What is a Cue?

As trainers using only force-free training techniques, our clients are always puzzled when we talk about “cueing” a dog.  We use the word Cue instead of Command.  Why, you ask? Command implies that if the dog doesn’t do what we ask, something dire will happen.  In force-free training, if the dog doesn’t perform the behavior I merely look at myself, the trainer responsible for the dog’s learning, to determine how to make it easier for the dog to succeed. After all, training is about wanting success for our dogs.

So what is a cue? It’s anything your dog can perceive. It can be visual (such as a hand signal, body or eye movement), it can be auditory (a word, whistle or other sound) or it can be an environmental cue (such as someone knocking on your door that gets your dog barking) or it can be something about which you’re totally unaware.

It’s important to know what your cues are for your dog. Yes, I bet you think you know, but in reality your dog may think your cues are very different than you think they are.

Dogs have keen observation skills. Because they’re visual, they are also keen observers. They pick up on our body language long before they pick up on our words. So if you think you have a verbal cue, but also use some body movement with it, I’d lay money on the fact that if you said the word and didn’t use the body movement, the dog probably wouldn’t understand what you mean and wouldn’t give you the behavior you associate with that particular cue. This is where clients in class always say, with some frustration, “But he KNOWS it!”  Nope.  he doesn’t.

If you’re going to teach your dog a new behavior, you must first “show” the dog what you want them to do.  For example, if I’m attempting to teach a dog to sit, I would get the dog to give me the behavior by first luring or capturing the movement.  Our dogs know how to sit, right?  They just don’t know how to sit when we say “Sit.” To lure, I would take piece of food in my hand and move it up and back over the dog’s head. This causes the dog to look up and their bottom to go down. When their bottom hits the floor, I would click and treat (if you don’t have a clicker, just say “Yes” and feed a yummy piece of food).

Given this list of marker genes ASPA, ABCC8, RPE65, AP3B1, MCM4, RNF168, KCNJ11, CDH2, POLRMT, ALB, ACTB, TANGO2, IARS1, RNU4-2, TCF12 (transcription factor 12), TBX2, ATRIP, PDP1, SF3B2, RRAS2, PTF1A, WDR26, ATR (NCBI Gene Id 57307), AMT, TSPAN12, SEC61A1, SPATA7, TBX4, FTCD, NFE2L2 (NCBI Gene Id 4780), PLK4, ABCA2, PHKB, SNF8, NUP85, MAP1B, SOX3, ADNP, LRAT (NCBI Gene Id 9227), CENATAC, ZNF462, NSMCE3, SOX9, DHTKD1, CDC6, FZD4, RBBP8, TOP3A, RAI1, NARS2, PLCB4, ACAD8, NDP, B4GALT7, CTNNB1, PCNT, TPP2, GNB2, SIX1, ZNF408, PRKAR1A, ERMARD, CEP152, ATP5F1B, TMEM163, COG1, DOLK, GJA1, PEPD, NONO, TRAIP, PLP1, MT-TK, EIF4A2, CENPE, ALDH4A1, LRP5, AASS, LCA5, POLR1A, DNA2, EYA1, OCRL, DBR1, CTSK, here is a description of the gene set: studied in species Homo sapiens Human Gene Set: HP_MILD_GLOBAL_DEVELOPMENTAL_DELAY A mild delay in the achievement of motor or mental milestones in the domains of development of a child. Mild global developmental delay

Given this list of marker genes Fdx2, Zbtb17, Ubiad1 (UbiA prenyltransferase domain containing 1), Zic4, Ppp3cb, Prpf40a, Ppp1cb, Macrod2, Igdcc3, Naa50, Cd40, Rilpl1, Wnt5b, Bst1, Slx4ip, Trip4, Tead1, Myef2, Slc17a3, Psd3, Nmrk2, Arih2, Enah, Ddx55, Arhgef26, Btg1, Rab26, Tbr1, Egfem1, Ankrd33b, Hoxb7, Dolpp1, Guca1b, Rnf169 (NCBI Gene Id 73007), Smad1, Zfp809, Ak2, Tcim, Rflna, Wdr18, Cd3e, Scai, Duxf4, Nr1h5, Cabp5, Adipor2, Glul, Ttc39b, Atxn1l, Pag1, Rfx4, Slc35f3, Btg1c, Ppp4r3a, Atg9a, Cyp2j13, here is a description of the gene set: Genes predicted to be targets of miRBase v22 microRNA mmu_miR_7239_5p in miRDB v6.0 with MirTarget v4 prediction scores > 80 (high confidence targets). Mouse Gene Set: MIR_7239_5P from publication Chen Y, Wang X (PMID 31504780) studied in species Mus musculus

To capture, I would merely wait patiently, observe the dog and when the dog happened to put his bottom on the floor, I’d click and treat. Once the dog is reliably doing the behavior (reliably means 80-90% of the time), then you can begin to incorporate whatever cue you wish by using your desired cue as the dog is performing the behavior. After the dog is successful with this a few times, then you can use the cue before the dog performs the behavior. And don’t forget to reinforce after every successful repetition!

It’s a good exercise to take a piece of paper and write down each and every cue you use with your dog.  Take a look at Keaton’s cue dictionary.  I list the verbal cue, but also the visual cue and the definition of the cue so I know what I expect him to do (after training, of course). We always recommend keeping a journal to track your training sessions and to list and define your cues.  Videoing yourself is another fantastic way to observe how you and your dog are working together.  With the popularity of tablets and smart phones, we all have video capability at our fingertips these days.  it can be very humbling the first time you view yourself, so just smile and remember its for your and your dog’s benefit!

Once you begin really looking at your cues, you may discover that your cue is very different than you think.  If so, it can be confusing to your dog.  Your dog doesn’t willingly disobey you or choose not to listen, he’s just confused in the learning process.  It’s important to always set our dogs up for success.  We want them to practice their successes….not their mistakes.  By understanding your cues, you’re one step closer to insuring your dog clearly understands your desires.

Happy training

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